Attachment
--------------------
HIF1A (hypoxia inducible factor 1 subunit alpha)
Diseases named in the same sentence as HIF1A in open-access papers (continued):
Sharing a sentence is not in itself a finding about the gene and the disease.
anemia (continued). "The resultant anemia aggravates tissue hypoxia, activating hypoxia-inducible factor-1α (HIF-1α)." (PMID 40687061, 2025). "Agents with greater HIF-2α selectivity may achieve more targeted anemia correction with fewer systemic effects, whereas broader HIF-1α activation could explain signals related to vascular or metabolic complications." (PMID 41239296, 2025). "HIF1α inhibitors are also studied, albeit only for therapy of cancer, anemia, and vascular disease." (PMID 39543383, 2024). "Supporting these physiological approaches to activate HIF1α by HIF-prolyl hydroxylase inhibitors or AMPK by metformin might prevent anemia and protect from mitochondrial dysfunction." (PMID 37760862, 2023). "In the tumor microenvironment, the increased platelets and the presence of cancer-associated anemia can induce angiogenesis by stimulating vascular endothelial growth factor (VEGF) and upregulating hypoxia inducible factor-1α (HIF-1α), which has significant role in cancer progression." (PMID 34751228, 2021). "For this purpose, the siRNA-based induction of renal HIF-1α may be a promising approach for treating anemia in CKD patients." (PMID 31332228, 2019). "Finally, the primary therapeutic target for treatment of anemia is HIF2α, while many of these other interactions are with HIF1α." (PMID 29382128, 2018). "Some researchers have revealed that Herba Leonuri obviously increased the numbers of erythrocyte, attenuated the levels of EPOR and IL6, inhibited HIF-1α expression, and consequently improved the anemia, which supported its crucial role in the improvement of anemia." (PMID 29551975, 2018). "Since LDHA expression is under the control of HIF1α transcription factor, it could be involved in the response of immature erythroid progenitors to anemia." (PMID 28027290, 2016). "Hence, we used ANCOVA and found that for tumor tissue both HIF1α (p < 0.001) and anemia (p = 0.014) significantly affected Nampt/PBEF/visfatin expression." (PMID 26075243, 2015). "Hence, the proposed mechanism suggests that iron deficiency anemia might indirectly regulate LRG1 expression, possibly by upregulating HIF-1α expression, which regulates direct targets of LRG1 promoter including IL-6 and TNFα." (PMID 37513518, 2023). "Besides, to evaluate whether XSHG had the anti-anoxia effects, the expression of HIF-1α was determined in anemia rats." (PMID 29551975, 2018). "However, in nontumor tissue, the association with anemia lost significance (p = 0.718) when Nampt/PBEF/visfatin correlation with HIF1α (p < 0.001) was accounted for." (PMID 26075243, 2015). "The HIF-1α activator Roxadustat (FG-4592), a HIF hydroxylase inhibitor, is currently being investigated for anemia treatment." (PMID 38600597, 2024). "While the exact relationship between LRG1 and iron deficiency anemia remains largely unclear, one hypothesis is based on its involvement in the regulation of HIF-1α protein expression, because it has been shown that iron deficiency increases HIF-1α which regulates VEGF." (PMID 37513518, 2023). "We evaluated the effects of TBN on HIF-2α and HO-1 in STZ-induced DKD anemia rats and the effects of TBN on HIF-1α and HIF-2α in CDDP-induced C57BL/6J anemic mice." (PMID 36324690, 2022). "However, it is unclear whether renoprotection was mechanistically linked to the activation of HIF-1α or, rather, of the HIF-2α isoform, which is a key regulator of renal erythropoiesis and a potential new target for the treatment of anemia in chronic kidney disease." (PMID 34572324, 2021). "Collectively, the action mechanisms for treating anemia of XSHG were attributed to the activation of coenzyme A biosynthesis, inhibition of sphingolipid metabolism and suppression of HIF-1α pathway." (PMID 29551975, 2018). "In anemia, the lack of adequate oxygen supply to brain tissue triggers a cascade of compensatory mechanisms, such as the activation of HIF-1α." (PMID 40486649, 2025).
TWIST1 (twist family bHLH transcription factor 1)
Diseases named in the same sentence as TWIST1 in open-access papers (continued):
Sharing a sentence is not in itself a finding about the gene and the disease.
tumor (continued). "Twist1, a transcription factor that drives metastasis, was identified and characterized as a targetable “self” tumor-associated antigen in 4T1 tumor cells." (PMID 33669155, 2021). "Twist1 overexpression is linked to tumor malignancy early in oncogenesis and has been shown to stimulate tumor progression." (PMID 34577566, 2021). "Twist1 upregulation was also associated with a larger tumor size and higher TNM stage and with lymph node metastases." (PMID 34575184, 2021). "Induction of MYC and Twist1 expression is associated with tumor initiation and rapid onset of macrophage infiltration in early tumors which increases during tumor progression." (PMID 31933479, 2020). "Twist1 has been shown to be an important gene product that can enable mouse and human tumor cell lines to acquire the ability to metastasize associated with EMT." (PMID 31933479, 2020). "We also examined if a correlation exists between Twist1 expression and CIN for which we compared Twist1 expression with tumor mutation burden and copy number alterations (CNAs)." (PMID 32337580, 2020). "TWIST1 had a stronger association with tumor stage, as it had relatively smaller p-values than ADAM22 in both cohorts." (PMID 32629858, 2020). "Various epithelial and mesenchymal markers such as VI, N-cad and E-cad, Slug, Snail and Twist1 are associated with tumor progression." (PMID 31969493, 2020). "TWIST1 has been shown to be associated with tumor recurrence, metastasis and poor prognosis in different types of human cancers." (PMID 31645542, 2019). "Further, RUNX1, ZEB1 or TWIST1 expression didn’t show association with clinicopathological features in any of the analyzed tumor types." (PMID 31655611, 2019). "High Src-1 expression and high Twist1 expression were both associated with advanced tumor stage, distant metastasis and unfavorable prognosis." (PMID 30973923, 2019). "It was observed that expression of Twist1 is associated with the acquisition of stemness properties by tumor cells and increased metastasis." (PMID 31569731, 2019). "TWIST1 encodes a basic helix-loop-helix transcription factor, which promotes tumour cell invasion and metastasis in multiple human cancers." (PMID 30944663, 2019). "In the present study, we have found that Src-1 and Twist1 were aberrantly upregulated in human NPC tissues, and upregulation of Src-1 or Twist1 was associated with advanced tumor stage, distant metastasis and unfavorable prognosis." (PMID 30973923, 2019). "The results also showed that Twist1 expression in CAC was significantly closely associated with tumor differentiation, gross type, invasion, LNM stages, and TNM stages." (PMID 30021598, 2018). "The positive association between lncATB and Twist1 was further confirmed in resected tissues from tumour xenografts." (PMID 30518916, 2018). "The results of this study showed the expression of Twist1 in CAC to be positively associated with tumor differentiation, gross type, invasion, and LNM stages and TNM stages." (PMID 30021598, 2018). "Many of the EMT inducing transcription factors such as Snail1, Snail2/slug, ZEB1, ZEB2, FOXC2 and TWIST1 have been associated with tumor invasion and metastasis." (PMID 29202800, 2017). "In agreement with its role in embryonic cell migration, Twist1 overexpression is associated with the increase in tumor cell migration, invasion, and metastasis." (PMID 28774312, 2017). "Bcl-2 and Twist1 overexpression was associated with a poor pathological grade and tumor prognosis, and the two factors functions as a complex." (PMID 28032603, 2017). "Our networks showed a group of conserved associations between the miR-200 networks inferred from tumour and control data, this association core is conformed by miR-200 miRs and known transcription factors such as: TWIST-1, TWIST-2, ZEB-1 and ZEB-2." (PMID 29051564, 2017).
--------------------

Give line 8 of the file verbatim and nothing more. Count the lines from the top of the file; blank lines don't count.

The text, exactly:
tumor (continued). "Twist1, a transcription factor that drives metastasis, was identified and characterized as a targetable “self” tumor-associated antigen in 4T1 tumor cells." (PMID 33669155, 2021). "Twist1 overexpression is linked to tumor malignancy early in oncogenesis and has been shown to stimulate tumor progression." (PMID 34577566, 2021). "Twist1 upregulation was also associated with a larger tumor size and higher TNM stage and with lymph node metastases." (PMID 34575184, 2021). "Induction of MYC and Twist1 expression is associated with tumor initiation and rapid onset of macrophage infiltration in early tumors which increases during tumor progression." (PMID 31933479, 2020). "Twist1 has been shown to be an important gene product that can enable mouse and human tumor cell lines to acquire the ability to metastasize associated with EMT." (PMID 31933479, 2020). "We also examined if a correlation exists between Twist1 expression and CIN for which we compared Twist1 expression with tumor mutation burden and copy number alterations (CNAs)." (PMID 32337580, 2020). "TWIST1 had a stronger association with tumor stage, as it had relatively smaller p-values than ADAM22 in both cohorts." (PMID 32629858, 2020). "Various epithelial and mesenchymal markers such as VI, N-cad and E-cad, Slug, Snail and Twist1 are associated with tumor progression." (PMID 31969493, 2020). "TWIST1 has been shown to be associated with tumor recurrence, metastasis and poor prognosis in different types of human cancers." (PMID 31645542, 2019). "Further, RUNX1, ZEB1 or TWIST1 expression didn’t show association with clinicopathological features in any of the analyzed tumor types." (PMID 31655611, 2019). "High Src-1 expression and high Twist1 expression were both associated with advanced tumor stage, distant metastasis and unfavorable prognosis." (PMID 30973923, 2019). "It was observed that expression of Twist1 is associated with the acquisition of stemness properties by tumor cells and increased metastasis." (PMID 31569731, 2019). "TWIST1 encodes a basic helix-loop-helix transcription factor, which promotes tumour cell invasion and metastasis in multiple human cancers." (PMID 30944663, 2019). "In the present study, we have found that Src-1 and Twist1 were aberrantly upregulated in human NPC tissues, and upregulation of Src-1 or Twist1 was associated with advanced tumor stage, distant metastasis and unfavorable prognosis." (PMID 30973923, 2019). "The results also showed that Twist1 expression in CAC was significantly closely associated with tumor differentiation, gross type, invasion, LNM stages, and TNM stages." (PMID 30021598, 2018). "The positive association between lncATB and Twist1 was further confirmed in resected tissues from tumour xenografts." (PMID 30518916, 2018). "The results of this study showed the expression of Twist1 in CAC to be positively associated with tumor differentiation, gross type, invasion, and LNM stages and TNM stages." (PMID 30021598, 2018). "Many of the EMT inducing transcription factors such as Snail1, Snail2/slug, ZEB1, ZEB2, FOXC2 and TWIST1 have been associated with tumor invasion and metastasis." (PMID 29202800, 2017). "In agreement with its role in embryonic cell migration, Twist1 overexpression is associated with the increase in tumor cell migration, invasion, and metastasis." (PMID 28774312, 2017). "Bcl-2 and Twist1 overexpression was associated with a poor pathological grade and tumor prognosis, and the two factors functions as a complex." (PMID 28032603, 2017). "Our networks showed a group of conserved associations between the miR-200 networks inferred from tumour and control data, this association core is conformed by miR-200 miRs and known transcription factors such as: TWIST-1, TWIST-2, ZEB-1 and ZEB-2." (PMID 29051564, 2017).